You have to take Sand Ridge Road to travel north from Savuti to Kasane. It is deep sand but nowhere near as bumpy as the road into Savuti. You also get an added bonus of having lots of wildlife to view on the way – we saw elephants, giraffe, zebra and an incredible sable. It took about 4 hours to get to Kasane.
We had planned to camp at Chobe Safari Lodge but they were completely booked. Our second choice – Thebe Lodge was also full. We had to go 7km out of town to Kubu Lodge to find a place that had available campsites. Because the Chobe river was overflowing the banks, many of the campsites had flooded, leaving a shortage of accommodations. I was overall surprised at how busy Kasane was for the end of April which is normally low season, but Kasane has become a majorly booming tourist destination year round – so make sure you book far in advance.
April 30, Garrett’s birthday fell on our first night in Kasane. We celebrated with a feast at an Indian restaurant he discovered on his last visit to Kasane. Although we couldn’t stay at Chobe Safari Lodge as planned, the next morning we had a nice brunch buffet there and mainly enjoyed using their speedy internet.
Our next stop was supposed to be Ihaha Camp which is the only public camp site within Chobe National Park. However, the car had been struggling quite a bit and it seemed like we really needed to get the shocks/springs replaced before heading out to Namibia. Kasane does not have any good land rover mechanics, so we either needed to cross the border to Zim or wait for parts to get couriered to Kasane. Since we had toyed around with the idea of visiting Vic Falls anyway, this was a good excuse to just do it. So we made an impromptu afternoon departure and arrived to Vic Falls town at sunset.
We camped at N1 Hotel which is our favorite place to stay in Vic Falls Town. Absolutely the best value for your money. The name makes it sound like a dumpy motel but it is clean, comfortable, right next to the local markets and walking distance to everything you need in town. They have even done some upgrades and remodeling since our last visit to make it even nicer. The campsite facilities are excellent. They have a large ablution hall with individual rooms with showers and sinks. They have a nice pool, their own tourist booking agency and most importantly good wifi that works in the campsite.
Its been about a year since we were in Vic Falls and so much has changed. I am not sure if it is because of Mugabe’s ousting but there were a ton more tourists and a lot of new businesses. Most exciting was a new brewery right across from our campsite called River Brewery. The beers were tasty and they had pretty good food (except half of the things on the menu were out of stock). We also ate at 3 Monkeys, a new restaurant built over the train tracks. Food not as good but a cute venue.
The next morning Garrett took the car in to start the repairs and I did some serious shopping. We haven’t bought much on the trip which is kind of disappointing. I was expecting to have a collection of some amazing finds from exotic locales. But we have been in such non-touristy areas that there hasn’t really been much to buy….or we have just not been in the mood to shop. Also…we just don’t have room for anything!
I had originally planned to do a lot of shopping in Zim because they do excellent woodworking and everything is cheap. But we didn’t find any good markets in Lake Kariba, Mana Pools, Bulawayo, Hwange or the area of Harare we were in. So our last minute return trip to Vic Falls was a great opportunity to make some big purchases. In the past I have done some great bargaining and trading here. I brought all sorts of items to trade in anticipation of shopping in Zim. However, it seems like things have changed. The sellers were not so interested in bargaining or trading. They just wanted the trade items I was offering on top of cash. I had to work for hours and make multiple visits to break down some of them into selling me what I wanted at a reasonable price.
I had my eye on getting some large wooden items. It was my goal to have a whole wooden hippo family to add to the larger hippo we bought on our last trip to Zim. I succeeded in finding a tiny hippo and a medium sized one but what I really needed was a massive one. I searched for hours and finally found the perfect hippo made of natural teak that was not too obscenely large. It took 4 visits to bargain him down from over $200. We wanted to pay $80 but finally broke down and gave him $100. What a great deal!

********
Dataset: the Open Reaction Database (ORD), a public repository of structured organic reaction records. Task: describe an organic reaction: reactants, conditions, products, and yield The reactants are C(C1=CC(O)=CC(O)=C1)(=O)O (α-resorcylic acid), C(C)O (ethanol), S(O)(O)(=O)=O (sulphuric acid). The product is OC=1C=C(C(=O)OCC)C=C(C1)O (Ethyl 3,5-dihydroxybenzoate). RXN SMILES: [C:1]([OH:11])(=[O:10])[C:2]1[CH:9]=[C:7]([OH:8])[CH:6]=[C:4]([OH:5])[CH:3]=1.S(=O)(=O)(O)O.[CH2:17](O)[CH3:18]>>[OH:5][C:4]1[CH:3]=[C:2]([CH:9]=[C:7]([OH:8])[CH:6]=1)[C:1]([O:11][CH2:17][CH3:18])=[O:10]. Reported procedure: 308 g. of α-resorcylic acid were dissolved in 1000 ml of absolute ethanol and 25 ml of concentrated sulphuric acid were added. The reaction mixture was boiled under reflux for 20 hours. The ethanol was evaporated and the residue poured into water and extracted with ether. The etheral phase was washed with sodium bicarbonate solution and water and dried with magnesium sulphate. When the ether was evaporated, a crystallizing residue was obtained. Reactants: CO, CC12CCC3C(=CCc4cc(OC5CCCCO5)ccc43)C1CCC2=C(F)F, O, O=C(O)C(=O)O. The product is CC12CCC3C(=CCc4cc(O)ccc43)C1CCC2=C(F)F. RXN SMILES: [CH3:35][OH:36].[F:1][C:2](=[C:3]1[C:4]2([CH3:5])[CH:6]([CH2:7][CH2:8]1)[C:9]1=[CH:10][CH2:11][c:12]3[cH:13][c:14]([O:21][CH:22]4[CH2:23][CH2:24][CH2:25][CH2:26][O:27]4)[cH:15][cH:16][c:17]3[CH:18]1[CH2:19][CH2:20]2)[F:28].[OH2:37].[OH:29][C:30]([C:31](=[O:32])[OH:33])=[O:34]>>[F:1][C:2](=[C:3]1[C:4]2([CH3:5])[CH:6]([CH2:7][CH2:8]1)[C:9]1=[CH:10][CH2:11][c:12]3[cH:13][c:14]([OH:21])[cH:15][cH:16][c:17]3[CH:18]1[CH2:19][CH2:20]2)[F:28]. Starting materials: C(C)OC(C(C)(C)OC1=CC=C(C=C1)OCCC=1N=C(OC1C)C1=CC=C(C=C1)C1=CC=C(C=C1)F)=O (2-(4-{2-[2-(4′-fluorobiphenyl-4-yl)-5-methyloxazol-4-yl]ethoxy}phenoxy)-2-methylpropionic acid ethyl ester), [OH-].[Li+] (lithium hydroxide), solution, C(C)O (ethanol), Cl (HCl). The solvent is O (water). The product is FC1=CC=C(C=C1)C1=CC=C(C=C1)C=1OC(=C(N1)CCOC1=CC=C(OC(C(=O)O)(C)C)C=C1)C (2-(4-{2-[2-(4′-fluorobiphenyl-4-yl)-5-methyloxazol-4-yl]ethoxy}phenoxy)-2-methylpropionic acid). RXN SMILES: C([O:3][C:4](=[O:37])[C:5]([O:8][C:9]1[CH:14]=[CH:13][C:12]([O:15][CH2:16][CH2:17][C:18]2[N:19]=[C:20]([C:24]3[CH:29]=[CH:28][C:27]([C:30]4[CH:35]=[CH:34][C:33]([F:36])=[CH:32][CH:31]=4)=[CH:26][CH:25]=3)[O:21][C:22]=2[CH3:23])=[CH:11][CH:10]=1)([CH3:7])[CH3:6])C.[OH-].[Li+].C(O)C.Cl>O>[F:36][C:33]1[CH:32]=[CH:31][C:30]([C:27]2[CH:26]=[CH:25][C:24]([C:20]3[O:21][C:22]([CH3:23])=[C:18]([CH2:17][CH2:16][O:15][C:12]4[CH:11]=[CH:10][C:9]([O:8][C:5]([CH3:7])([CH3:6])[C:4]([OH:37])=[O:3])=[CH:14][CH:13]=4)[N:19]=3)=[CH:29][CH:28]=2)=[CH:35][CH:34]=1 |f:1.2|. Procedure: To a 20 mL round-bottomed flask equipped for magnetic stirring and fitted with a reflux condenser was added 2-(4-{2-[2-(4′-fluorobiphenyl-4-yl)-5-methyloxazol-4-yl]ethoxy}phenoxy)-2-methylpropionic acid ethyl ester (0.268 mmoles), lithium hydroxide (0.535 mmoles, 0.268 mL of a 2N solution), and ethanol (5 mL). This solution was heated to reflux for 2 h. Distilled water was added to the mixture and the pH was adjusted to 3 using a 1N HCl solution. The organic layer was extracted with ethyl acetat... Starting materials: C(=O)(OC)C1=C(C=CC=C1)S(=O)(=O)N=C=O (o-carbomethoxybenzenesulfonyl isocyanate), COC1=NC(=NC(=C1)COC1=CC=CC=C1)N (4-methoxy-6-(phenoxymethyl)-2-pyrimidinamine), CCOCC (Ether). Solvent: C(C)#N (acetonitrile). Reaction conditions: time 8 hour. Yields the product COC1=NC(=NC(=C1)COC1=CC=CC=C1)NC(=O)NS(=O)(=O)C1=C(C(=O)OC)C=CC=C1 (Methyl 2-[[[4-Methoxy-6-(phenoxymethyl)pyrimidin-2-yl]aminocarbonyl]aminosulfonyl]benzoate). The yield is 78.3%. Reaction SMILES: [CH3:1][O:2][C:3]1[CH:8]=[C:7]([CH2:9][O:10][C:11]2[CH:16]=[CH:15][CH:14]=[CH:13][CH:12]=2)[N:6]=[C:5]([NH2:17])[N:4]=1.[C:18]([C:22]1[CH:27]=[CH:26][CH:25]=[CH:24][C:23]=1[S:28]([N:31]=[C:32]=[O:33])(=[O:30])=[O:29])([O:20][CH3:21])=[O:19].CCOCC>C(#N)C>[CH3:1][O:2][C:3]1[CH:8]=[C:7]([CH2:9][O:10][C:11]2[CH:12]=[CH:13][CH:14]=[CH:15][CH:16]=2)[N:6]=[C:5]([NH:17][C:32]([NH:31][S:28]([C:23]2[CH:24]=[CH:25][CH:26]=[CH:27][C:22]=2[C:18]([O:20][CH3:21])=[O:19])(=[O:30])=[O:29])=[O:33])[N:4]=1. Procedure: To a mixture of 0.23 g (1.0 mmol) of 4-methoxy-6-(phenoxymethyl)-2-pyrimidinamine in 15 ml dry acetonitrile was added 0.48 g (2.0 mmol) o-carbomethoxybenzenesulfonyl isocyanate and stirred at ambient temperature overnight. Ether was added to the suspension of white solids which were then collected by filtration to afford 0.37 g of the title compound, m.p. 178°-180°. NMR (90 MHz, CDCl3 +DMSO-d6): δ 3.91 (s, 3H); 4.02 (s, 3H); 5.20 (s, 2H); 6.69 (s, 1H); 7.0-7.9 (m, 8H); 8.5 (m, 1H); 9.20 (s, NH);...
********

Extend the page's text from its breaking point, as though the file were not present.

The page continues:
Garrett had to strap the hippo (who we named Mr Kubu) on top of the fridge in the back seat. To get him across the border, we just put an empty box over him. Then we shipped him and his two friends home via a courier to a friends’s office in Gabs. We ended up just telling him we had a few “minor” items to ship because we thought it would be hilarious for him to randomly receive these large hippo packages 🙂
After my shopping expedition, Garrett and I went on an elephant back safari with Shearwater Safaris. This had been a major bucket-list item of ours. We have ridden Asian elephants but that really doesn’t compare to an African elephant. We visited Abu Camp which used to be famous for elephant back safaris, but they had just stopped allowing guests ride their elephants when we stayed.
Riding elephants is very controversial and there is always a lot of bad press surrounding this topic. I can see where people are coming from and respect their opinion but I think making broad statements that no elephant riding should be allowed anywhere is narrow minded. It is important to understand the company you are working with, how/why they acquired their elephants, how they are being treated and what would be the alternative for these elephants if the company didn’t exist.
All of the elephants at Shearwater were orphaned in Hwange NP during a drought. Elephants are heavily water dependent and must have water to drink daily. If an area runs out of water, they have to travel very long distances everyday to keep looking for fresh water. If there are small babies in the herd, they often can’t keep up the pace and get left. The moms can’t bear to leave their babies so they stay behind, but they have to keep nursing to feed the baby. When there are no sources for water they slowly die of dehydration. This leaves the baby to fend for itself and a lone baby elephant really has no chance for survival.
During the last big drought, numerous orphaned elephants were found in the park and rescued by the Shearwater Program. They were raised in captivity to give them a chance to live. The idea came up to do elephant back safaris to give them a way to fund their care and increase awareness for elephant protection. It is incredibly expensive to care for elephants. What people don’t realize is that without a source of income from tourist activities like elephant riding, these elephants would just be killed because they cannot survive in the wild anymore and no one is going to independently fund the care of elephants long term.